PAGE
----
The Southern Montana Electric Generation and Transmission Cooperative and its noteholders have reached an agreement to settle disputes in the co-op’s long and complicated bankruptcy.
In a report to the court filed late afternoon Monday, Southern’s attorney, Malcolm Goodrich of Billings, said Southern and its noteholders, including Prudential Insurance Company of America and several other lenders, have “mediated to agreement their various disputes and matters.”
Terms of the agreement remain confidential until it is signed, a task that could be finished by the end of the week, Goodrich said.
The parties “continue to refine their agreement in writing, the terms of which are complex and which have required substantial reflection and further discussion by all parties to ensure that they are completed accurately and appropriately,” Goodrich said in his report.
Once the agreement is approved by parties, it will go before the court and other parties for review, he said.
Southern “believes that this agreement will allow this case to move forward to a conclusion in a reasonably prompt fashion,” Goodrich said.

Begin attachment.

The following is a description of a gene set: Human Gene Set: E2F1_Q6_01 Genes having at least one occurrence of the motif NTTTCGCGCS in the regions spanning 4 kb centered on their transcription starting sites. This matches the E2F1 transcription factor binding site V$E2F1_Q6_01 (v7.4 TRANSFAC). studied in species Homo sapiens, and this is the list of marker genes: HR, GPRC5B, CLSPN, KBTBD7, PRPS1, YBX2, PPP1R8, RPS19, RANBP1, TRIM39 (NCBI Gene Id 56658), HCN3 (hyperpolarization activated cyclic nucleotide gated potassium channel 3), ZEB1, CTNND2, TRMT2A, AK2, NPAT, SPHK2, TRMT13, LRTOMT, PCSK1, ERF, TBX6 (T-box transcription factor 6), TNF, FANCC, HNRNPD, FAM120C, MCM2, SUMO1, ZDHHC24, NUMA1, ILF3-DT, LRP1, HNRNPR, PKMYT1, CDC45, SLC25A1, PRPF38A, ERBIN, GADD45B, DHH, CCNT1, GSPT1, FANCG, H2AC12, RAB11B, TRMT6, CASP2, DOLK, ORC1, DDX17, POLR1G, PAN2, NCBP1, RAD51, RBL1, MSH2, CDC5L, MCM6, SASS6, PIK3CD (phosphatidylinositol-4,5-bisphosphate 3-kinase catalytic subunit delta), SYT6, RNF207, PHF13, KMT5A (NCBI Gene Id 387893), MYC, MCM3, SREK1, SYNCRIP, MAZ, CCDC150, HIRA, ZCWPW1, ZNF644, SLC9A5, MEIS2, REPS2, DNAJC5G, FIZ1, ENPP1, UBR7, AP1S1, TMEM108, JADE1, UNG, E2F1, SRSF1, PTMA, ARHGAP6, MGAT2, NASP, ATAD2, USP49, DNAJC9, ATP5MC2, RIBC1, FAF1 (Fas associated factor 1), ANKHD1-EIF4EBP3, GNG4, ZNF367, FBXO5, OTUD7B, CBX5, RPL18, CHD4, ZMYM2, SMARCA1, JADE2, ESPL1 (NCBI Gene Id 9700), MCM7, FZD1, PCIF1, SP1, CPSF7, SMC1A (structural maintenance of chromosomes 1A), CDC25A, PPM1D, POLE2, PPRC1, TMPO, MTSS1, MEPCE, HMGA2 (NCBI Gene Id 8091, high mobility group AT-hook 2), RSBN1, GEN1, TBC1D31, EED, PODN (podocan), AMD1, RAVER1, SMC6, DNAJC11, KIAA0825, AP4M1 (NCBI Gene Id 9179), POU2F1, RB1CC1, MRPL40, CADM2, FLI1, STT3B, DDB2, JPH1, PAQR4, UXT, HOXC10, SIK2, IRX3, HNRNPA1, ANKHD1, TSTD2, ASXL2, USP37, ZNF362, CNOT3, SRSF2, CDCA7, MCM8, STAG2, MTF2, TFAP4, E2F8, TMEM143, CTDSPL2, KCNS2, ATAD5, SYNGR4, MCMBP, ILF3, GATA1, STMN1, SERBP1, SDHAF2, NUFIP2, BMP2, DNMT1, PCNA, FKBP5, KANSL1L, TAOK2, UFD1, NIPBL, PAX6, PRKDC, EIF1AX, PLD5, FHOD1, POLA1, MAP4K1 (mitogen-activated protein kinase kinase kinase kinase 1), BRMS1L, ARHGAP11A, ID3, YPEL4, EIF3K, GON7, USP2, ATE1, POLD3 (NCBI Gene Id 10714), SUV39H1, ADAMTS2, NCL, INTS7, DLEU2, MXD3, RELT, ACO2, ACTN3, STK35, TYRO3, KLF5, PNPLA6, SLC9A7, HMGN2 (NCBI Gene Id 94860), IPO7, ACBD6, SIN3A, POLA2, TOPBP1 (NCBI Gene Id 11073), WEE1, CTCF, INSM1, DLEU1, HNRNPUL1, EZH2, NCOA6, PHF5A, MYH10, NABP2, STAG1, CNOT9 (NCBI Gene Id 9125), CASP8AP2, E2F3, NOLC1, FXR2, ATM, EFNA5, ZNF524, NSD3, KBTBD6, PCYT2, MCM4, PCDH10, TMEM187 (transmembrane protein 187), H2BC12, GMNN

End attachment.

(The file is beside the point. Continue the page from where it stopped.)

Negotiations with two other creditors, PPL Energy Plus and Energy West, have been deferred until mediation with the noteholders is complete, he added.
Southern, its member rural cooperatives and its noteholders have been working with a mediator since January to try to settle the dispute. Southern is a wholesale power co-op that supplies electricity to about 11,300 members of four rural co-ops in central and southeastern Montana. The rural co-ops include Beartooth, Fergus, Mid-Yellowstone and Tongue River.
The Billings-based Southern co-op filed for bankruptcy reorganization in October 2011 after it contracted for more power than it would use and had to sell excess power at a loss in the market.
In addition, Southern had borrowed $85 million to build the first phase of the Highwood Generating Station, a seldom used, 46-megawatt natural gas powered plant outside of Great Falls.
Prudential and other lenders are Southern’s biggest secured creditors and have objected to members’ liquidation plan. The noteholders also filed their own competing plan to reorganize Southern.
In a related Southern matter on Tuesday, U.S. Bankruptcy Judge Ralph Kirscher heard testimony in Billings in a dispute regarding paying the final fees and costs to Southern’s former trustee, Lee Freeman, and his counsel, the firm of Horowitz and Burnett of Denver.
The Unsecured Creditors Committee has objected to the fees incurred after Freeman reached a settlement with the noteholders alleging that the he acted as advocate for the noteholders rather than working to bring all parties into an agreement. Freeman and his counsel denied the allegation.
Kirscher took the testimony under advisement and did not rule immediately.